I don’t remember why exactly, but when I was 6, I had the opportunity to learn the saxophone – which I did for a couple of years until I met my childhood best friend, who introduced me to bass guitar, as that’s what he played. Quickly we realised it wasn’t very practical both of us playing bass, so I switched to lead & found my happy place.
Angie: What are your other hobbies besides music?
Olly: Well besides making music, I am also a very passionate record collector. I work part-time in a record store and I’m sure most of my wages just go straight back in the till! I also love food (eating it and cooking it) – i’m vegan, so I really enjoy experimenting with all the amazing new alternatives which are coming out. I make the best crispy tofu, and I also make a bangin’ pizza. I also like to go for walks/bike rides in the countryside where I live. But I’d say 90% of my existence is revolved around music.
Angie: There’s a lot of fuzz guitar in your music, what are your favourite songs with fuzz guitar?
Olly: Oof, there are so many to choose from! There has to be some Funkadelic up there – ‘Super Stupid’, ‘I Wanna Know If It’s Good To You’, ‘Red Hot Momma’, & of course ‘Maggot Brain’, spring to mind. Eddie Hazel’s guitar playing and fuzz tone on those first few records is just out of this world. John Frusciante got some wonderful fuzz tones throughout his career, though possibly more standout in live performances. I do love the fuzz guitar at the end of ‘Dani California’. I love the fuzz tone on ‘Walk On By’ by Isaac Hayes. Then there are more modern artists like Tame Impala, I love the fuzz sound on ‘Desire Be, Desire Go’ – it’s like the guitar is collapsing in on itself. I’m also big into a Swedish group called GOAT. They have a song called ‘Let It Burn’ with one of the gnarliest fuzz/wah guitar solos i’ve ever heard.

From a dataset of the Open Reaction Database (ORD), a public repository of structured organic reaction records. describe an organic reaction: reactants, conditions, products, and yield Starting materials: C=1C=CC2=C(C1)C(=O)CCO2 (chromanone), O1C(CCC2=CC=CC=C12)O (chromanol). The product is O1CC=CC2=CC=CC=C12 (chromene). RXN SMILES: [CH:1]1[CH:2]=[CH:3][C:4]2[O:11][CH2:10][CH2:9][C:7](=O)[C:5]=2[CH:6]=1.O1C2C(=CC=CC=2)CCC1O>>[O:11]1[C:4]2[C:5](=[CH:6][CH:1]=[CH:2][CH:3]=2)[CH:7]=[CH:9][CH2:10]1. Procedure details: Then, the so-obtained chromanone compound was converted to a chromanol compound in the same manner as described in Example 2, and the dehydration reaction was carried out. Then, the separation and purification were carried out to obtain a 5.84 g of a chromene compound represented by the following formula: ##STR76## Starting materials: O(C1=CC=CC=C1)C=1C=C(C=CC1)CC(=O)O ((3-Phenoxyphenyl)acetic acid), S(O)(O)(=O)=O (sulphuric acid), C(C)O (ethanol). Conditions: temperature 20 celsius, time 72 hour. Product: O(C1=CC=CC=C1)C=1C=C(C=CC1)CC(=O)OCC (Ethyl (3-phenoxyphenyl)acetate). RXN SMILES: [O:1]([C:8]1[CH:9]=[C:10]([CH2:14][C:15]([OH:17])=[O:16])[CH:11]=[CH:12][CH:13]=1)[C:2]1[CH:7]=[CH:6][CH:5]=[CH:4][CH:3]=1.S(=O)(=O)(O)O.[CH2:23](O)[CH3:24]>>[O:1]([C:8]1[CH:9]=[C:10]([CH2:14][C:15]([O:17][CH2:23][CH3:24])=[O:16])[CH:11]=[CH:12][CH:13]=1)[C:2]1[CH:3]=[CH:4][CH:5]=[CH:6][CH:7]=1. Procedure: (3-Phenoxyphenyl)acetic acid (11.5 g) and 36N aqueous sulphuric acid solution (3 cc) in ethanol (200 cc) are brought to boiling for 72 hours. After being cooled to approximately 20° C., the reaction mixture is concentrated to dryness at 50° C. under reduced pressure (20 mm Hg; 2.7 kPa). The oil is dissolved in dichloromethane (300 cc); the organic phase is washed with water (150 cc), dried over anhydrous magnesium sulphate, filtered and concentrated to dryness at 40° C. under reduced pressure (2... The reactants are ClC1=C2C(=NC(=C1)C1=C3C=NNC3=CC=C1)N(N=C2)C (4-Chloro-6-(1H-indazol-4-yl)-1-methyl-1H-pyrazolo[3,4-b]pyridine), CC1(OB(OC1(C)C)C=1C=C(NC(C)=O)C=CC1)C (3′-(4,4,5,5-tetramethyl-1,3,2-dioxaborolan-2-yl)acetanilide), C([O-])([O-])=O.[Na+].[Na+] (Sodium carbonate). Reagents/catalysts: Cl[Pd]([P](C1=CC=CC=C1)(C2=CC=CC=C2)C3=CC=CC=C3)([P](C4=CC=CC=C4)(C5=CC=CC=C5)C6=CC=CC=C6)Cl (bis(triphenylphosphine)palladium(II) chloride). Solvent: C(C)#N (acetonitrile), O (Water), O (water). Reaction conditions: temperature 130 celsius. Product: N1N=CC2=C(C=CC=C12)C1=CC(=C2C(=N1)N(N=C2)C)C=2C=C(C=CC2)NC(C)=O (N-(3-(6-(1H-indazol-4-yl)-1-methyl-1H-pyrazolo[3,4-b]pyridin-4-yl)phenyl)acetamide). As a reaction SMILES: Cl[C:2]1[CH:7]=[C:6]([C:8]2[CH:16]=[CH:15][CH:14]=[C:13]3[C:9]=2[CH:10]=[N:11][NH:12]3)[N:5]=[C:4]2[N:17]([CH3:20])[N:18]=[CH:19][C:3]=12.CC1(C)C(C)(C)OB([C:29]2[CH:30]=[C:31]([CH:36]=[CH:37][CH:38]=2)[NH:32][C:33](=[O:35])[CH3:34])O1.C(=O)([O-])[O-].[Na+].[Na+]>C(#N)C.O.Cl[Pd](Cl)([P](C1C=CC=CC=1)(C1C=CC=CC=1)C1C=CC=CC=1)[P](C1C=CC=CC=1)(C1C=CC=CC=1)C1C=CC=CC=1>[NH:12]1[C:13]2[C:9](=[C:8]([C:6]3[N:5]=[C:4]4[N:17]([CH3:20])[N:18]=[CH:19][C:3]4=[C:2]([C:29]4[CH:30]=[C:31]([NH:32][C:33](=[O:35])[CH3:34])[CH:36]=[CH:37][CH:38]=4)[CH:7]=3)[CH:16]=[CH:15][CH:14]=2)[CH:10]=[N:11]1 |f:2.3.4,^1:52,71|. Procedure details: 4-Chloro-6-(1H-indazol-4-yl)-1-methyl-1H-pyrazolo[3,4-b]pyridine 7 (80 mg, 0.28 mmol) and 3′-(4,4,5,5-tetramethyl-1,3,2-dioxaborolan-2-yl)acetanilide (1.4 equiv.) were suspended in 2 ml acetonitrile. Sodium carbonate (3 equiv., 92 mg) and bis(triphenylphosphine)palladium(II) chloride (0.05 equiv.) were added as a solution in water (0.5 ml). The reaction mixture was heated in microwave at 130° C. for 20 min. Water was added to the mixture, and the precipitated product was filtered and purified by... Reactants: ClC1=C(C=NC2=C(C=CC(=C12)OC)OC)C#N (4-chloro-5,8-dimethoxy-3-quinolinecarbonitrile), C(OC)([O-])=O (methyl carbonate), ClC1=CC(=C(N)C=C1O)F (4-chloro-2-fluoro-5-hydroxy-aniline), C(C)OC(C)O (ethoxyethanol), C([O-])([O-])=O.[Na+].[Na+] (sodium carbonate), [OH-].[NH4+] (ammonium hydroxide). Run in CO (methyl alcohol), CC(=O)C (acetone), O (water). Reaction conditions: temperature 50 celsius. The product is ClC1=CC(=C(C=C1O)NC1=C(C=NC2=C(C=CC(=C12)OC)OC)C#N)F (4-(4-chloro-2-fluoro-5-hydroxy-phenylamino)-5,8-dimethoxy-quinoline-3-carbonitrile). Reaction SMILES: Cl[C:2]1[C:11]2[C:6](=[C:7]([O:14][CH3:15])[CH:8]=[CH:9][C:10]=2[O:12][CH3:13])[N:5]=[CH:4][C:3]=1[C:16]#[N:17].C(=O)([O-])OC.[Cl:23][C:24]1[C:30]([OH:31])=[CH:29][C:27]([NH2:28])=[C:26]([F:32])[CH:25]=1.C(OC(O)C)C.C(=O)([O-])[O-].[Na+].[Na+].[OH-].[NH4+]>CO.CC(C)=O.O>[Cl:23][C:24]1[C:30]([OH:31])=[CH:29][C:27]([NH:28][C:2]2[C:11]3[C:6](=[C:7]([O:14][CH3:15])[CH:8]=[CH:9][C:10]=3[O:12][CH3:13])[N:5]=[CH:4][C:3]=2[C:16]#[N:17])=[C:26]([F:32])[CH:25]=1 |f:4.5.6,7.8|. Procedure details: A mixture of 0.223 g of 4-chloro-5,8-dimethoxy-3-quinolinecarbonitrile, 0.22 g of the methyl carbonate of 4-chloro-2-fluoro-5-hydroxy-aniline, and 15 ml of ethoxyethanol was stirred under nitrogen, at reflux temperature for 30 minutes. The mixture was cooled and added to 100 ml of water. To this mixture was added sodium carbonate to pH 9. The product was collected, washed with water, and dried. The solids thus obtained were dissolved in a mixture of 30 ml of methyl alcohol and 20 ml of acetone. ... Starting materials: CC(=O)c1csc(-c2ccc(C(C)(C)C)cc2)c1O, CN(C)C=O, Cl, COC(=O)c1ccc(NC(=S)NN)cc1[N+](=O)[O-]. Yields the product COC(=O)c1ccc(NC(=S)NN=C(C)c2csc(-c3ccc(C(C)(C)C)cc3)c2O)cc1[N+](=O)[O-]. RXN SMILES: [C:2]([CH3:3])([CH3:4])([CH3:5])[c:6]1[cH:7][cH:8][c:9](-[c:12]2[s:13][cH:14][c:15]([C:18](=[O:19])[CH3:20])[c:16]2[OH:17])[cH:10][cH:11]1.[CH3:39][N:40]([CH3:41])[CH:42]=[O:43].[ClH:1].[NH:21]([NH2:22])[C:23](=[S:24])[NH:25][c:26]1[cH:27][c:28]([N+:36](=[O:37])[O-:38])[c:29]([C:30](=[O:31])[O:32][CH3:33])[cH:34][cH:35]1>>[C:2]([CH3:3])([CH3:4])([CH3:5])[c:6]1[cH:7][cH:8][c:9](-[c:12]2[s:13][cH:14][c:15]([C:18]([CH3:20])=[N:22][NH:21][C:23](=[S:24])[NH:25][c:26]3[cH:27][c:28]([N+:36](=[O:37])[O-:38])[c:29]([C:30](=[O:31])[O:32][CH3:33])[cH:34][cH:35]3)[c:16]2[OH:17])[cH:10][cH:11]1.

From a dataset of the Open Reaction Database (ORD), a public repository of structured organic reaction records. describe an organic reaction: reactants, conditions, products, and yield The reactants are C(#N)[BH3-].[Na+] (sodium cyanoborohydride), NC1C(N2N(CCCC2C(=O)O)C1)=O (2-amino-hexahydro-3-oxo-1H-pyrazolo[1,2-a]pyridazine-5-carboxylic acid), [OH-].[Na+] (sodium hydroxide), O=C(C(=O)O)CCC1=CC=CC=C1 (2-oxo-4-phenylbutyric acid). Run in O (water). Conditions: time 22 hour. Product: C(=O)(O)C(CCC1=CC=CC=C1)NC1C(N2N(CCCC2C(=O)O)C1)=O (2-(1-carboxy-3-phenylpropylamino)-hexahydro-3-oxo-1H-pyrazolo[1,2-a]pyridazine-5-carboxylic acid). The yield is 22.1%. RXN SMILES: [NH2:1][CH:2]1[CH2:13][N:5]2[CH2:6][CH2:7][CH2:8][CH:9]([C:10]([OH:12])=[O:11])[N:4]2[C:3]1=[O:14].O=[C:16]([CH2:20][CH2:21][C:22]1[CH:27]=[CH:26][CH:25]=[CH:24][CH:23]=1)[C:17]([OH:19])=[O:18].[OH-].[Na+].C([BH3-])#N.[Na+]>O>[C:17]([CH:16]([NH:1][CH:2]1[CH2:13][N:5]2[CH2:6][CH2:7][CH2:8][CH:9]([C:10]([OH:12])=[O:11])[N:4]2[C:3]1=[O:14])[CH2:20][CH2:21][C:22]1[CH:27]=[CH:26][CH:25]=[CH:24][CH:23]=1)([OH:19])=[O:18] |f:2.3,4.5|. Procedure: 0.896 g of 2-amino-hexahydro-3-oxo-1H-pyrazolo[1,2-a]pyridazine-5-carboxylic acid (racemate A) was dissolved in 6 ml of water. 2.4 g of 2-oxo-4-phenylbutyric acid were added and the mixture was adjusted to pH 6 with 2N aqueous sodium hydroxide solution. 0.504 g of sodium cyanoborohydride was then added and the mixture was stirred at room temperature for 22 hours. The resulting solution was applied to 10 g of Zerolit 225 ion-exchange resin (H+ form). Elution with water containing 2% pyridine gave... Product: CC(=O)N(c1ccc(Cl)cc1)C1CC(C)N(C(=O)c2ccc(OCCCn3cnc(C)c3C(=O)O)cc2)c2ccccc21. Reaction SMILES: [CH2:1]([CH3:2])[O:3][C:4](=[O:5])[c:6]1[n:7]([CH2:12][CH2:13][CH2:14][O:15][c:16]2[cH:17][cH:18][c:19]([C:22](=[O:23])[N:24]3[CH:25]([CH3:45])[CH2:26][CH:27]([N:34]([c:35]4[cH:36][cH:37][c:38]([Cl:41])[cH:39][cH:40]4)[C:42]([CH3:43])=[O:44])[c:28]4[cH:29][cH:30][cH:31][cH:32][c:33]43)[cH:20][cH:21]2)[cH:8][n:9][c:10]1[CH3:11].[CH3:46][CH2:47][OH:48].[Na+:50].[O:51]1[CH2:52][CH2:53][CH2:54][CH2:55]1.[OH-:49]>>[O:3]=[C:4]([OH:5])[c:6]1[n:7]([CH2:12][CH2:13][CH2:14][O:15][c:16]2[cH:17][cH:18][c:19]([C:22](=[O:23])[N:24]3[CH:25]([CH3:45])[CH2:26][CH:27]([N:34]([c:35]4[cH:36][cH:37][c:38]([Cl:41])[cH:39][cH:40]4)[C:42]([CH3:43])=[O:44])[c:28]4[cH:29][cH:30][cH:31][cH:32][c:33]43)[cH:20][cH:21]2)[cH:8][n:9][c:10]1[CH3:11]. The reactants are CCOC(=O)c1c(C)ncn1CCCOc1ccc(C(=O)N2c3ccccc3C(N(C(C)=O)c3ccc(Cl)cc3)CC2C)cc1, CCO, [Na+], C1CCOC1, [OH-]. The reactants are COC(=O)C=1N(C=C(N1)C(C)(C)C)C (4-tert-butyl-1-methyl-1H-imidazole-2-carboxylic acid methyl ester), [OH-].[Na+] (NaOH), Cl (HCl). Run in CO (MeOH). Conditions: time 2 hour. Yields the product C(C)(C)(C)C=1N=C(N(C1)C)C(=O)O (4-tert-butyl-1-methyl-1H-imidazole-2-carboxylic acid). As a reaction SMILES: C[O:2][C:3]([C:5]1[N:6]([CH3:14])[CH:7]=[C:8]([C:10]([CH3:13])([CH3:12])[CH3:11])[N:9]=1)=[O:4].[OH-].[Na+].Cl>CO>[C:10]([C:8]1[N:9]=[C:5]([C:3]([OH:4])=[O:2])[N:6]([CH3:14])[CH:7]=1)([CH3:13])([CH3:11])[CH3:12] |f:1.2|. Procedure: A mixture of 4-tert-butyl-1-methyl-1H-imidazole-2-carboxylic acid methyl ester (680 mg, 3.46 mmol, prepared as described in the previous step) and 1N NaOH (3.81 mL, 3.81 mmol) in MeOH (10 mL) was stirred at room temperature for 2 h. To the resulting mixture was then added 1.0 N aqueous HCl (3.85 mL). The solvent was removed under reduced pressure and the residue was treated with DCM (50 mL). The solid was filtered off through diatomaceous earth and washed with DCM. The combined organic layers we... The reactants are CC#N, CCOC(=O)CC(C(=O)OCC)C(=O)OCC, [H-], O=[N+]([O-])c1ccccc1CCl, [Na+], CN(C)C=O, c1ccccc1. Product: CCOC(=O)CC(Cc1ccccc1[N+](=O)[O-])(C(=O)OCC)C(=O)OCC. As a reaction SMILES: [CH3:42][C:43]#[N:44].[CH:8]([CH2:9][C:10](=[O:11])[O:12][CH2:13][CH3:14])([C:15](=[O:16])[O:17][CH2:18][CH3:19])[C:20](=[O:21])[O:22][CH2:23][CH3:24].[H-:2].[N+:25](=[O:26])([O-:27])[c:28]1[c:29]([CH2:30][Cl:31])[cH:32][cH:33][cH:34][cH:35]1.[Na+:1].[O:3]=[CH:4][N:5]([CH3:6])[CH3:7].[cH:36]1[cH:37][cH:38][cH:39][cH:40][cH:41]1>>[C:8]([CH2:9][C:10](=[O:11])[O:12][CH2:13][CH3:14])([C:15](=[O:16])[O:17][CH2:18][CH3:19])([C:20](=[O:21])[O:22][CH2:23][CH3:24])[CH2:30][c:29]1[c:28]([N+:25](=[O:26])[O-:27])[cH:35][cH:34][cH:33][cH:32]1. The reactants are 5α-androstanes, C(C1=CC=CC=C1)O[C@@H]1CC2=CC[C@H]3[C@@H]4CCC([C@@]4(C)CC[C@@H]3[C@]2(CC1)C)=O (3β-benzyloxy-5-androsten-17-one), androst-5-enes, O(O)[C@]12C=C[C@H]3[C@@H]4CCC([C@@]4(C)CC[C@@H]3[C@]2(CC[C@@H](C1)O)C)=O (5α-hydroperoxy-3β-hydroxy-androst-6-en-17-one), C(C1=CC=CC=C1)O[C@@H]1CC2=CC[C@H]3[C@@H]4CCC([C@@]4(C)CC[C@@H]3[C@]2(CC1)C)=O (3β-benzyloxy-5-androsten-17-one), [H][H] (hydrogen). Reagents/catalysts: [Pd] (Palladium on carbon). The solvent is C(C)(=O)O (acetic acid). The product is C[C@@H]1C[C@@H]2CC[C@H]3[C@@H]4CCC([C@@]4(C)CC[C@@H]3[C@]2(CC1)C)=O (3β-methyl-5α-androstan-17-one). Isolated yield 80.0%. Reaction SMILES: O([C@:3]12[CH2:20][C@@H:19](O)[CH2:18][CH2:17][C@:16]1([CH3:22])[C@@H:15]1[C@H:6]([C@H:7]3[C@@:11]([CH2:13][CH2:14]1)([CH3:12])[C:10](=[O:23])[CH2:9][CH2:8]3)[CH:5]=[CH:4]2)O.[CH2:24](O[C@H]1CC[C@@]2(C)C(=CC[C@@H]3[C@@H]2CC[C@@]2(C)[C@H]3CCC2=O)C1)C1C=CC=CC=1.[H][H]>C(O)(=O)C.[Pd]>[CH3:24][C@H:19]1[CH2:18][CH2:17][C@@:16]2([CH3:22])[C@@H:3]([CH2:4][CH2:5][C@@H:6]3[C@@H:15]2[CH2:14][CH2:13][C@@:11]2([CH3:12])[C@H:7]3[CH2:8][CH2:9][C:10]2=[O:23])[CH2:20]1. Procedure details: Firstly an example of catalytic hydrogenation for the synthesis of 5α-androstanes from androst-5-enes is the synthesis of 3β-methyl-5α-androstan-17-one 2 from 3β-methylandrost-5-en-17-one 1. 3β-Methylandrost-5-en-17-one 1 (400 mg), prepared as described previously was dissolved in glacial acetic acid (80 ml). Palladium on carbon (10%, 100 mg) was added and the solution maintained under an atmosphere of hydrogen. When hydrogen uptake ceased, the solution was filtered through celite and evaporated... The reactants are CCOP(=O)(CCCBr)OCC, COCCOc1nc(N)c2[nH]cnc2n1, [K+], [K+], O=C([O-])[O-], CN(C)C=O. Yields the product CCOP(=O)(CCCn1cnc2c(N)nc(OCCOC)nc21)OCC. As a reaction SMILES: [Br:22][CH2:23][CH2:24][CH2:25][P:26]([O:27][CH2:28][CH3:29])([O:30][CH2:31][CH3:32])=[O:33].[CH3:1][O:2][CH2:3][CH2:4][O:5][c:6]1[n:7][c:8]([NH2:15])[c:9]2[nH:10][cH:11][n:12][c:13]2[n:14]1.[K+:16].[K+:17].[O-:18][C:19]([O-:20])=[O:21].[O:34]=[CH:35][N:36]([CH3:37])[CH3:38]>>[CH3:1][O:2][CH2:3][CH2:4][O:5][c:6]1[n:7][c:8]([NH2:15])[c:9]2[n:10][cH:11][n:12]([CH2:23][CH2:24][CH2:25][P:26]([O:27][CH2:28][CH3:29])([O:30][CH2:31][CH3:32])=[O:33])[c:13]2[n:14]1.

Angie: What was writing and recording Heavyweight Funk: The Get Down like?
Olly: It didn’t really feel like a writing process – it just kinda happened naturally over the course of around 12 months. I would meet up with a friend of mine and jam, him on bass & me on guitar. I think I ended up with around 18 hours of jams recorded on my laptop. And I’d just listen back to them, and pick out maybe a 30 second segment and think “there’s a song in there”.
So I’d deconstruct the ideas from our jams and reformat them into cohesive songs, and build them from the ground up. Other times I would just pick up my guitar and start playing, and a song idea would immediately reveal itself. I can usually hear the bassline in my head before it’s even recorded so i’m usually pretty quick to recognise if my idea is gonna groove or not!
I had a lot of fun recording & mixing the album. I would always start with the drums. Unfortunately i’m not a drummer myself, nor in a position to record drums at home – so all my drums are manually programmed using various samples. Once I was happy with how they sound, I was running them out through an old 70s reel to reel tape machine to inject as much character into them as I could. But in terms of the guitars, most of the parts were just improvised when the time came to record. Of course, I had certain riffs planned out but the solos & repeating riffs were very freeformed on the spot.